If you’re of Italian descent and have been dreaming about visiting Italy to learn about your heritage, there’s no better time than now to plan a trip. While COVID-19 has certainly delayed foreign travel, it has provided ample opportunity for people to think about where they want to go, what they want to do, and what documentation they need. Use this downtime as an opportunity to plan and prepare for your next great adventure. You can then learn more about the following top five must-visit destinations in Italy.
After learning about your citizen options in Italy from Bersani Law Firm & Partners, or you plan on exploring Italy as a tourist, Rome may quickly rise to the top of your must-visit list. From the Baroque fountains and Renaissance palazzos to the historic buildings that have served Italians for hundreds of years, there’s plenty to love.
Rome is the capital city of Italy and offers many an adventure for the avid traveler. Meander down the lava-paved Appian Way of ancient Rome, and be awe-inspired by this city’s churches and palaces – many of which have now been transformed into museums.
When you’ve had your fill of historical experiences, launch yourself into the 21st century with a trip to Milan. This metropolitan hub is the design and fashion hub of Italy. It can’t help but impress with its shopping opportunities, vibrant cuisine scene, and an eclectic mix of contemporary and classic structures.
Italy is a tourist hub, with 96.2 million visitors arriving in 2019 to explore the many stunning destinations. However, if you prefer to head off the beaten track to those lesser-known spots, Puglia may tick all the boxes. Puglia is unlike any other town or city in Italy, with unique white-washed, dome-roofed houses, scorching-hot temperatures, and olive trees as far as the eye can see. There are also plenty of caves to explore, including the stalactite-laden Castellana Grotte, which may be well worth a visit.
If you’ve always dreamed of seeing some of the most famous Italian painters’ artwork in person, Florence can offer this opportunity. In Florence, you will get to see famous sculptures by Michelangelo and canvases by Agnolo Bronzino and Sandro Botticelli. Museums and monuments are bound to capture your attention at every turn, as will the many quaint shopping centers that may add some additional excitement to your travels.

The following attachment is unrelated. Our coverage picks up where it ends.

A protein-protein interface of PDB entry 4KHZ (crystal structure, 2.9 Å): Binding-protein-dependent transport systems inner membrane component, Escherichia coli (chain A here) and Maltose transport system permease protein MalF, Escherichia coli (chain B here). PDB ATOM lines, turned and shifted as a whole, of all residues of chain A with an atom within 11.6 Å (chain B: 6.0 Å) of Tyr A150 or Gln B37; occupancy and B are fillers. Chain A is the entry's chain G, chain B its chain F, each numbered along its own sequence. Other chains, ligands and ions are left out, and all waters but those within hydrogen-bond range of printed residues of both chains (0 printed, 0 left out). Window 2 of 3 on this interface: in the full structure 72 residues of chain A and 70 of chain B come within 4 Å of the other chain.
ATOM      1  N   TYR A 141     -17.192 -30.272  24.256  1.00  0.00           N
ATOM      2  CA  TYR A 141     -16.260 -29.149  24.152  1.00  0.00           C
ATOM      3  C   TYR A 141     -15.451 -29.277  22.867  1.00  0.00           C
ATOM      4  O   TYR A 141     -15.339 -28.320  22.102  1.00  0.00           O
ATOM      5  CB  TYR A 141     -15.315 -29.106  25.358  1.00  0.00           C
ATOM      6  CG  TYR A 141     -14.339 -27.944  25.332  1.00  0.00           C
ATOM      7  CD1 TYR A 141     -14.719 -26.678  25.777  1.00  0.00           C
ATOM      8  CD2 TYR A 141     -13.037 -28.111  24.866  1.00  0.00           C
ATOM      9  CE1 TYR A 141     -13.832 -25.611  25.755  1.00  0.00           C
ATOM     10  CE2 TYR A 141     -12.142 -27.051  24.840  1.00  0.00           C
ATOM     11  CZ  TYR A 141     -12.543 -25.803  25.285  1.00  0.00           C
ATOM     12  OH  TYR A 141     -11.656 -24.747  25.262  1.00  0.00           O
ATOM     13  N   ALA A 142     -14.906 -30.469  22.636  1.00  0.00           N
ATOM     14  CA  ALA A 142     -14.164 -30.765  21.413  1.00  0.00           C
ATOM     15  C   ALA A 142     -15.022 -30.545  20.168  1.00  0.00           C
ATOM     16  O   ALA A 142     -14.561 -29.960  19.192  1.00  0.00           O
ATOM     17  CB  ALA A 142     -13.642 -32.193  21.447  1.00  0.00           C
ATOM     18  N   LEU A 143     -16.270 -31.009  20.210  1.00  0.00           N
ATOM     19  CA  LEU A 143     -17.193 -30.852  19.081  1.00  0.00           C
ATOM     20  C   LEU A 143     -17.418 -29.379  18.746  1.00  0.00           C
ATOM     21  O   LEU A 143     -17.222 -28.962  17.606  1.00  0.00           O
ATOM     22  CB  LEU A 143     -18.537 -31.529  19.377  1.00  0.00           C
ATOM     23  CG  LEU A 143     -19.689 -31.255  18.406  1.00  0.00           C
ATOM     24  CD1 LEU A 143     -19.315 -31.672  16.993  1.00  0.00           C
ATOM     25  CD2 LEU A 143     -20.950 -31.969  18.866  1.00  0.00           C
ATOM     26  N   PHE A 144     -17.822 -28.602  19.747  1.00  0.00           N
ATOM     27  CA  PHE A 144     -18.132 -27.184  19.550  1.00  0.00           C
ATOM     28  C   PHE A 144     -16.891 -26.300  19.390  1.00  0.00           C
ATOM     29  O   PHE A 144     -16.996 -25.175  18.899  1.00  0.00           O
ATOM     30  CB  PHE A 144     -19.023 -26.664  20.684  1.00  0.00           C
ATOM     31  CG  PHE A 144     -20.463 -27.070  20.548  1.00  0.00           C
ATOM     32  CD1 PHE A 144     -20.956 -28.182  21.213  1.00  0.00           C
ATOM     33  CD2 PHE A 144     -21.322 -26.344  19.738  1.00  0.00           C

Sardinia is a stunning Italian island in the Mediterranean Sea with hundreds of miles of sandy beaches and mountainous backdrops. Treat yourself to delicious seafood cuisine, sunbathe next to sparkling blue waters, and quench your thirst in the many local bars. There’s also no shortage of cultural and historical experiences, with a variety of churches and Roman ruins to explore while you’re on the island.
If you prefer to visit Italy at the least busy times of the year, exploring San Cassiano in winter may just be the answer. This little alpine village boasts a backdrop of snow-covered rock faces at the feet of Alta Badia’s Dolomites peaks, away from the hustle and bustle of city life.
It’s in San Cassiano that you’ll also experience Ladin culture and the chance to relax in rustic yet luxurious hotel suites. This village is a little off the beaten track, but it may just be well worth the visit.
Peace, serenity, and an abundance of photo opportunities await those who add Praiano to their list of places to visit or stay in Italy. This town and commune sit atop a cliff face just a short distance from Ravello with dramatic coastal views. There are also several hotels along the steep cliffs that offer glorious views to wake up to.
If you’re looking for a region of Italy to visit that offers several must-visit towns and cities within it, then Tuscany may tick those boxes. Anyone who has seen the 2003 movie Under the Tuscan Sun and subsequently visited can likely attest to its beauty. With rolling hills, delicious cuisine and wine, and luxurious accommodation for visitors, it’s certainly a memorable location. Upon arriving in the region, it may be worth adding trips to Florence, Lucca, and Siena to your itinerary for the full Tuscany experience.
You don’t have to be a globetrotter to know the name Pompeii. Once a Roman city in southern Italy, it now sits as a world-famous archeological site and tourist attraction. Pompeii was buried in meters of ash and pumice in A.D. 79 after Mount Vesuvius erupted.
All these years later, Pompeii is open to the public, and you can freely explore the excavated ruins of homes and streets, almost as if you’re stepping back in time. If your inner adventurer is calling, a trip to Pompeii also welcomes the opportunity to scale Mount Vesuvius for some spectacular views.
No trip to Italy is complete without a visit to Naples, the supposed birthplace of pizza and an art lover’s paradise. While tantalizing your taste buds with local cuisine, you can be planning out the many standout tourist attractions to visit, such as the Sansevero Chapel Museum, the tunnels and chambers built by the ancient Romans and Greeks, and the Naples National Archeological Museum. Once you’ve explored all the many tourist hot spots, you can then take a day trip to Amalfi Coast, a quaint town carved into the hillside with dramatic coastal views.
If you don’t mind busy places, as long as you gain memorable experiences, Rimini is worth visiting. This beach resort offers miles of white sandy beaches within short walking distances of restaurants, hotels, and bars. Rimini is also home to one of the oldest surviving Roman arches, the Arch of Augustus, which is undoubtedly worth getting out your camera for.
Travel plans may be on hold in 2021, but that doesn’t mean you can’t prepare for the future. Now might be an excellent time to explore your options around visiting Italy as a tourist or by getting your Italian Citizenship through the Italian Courts.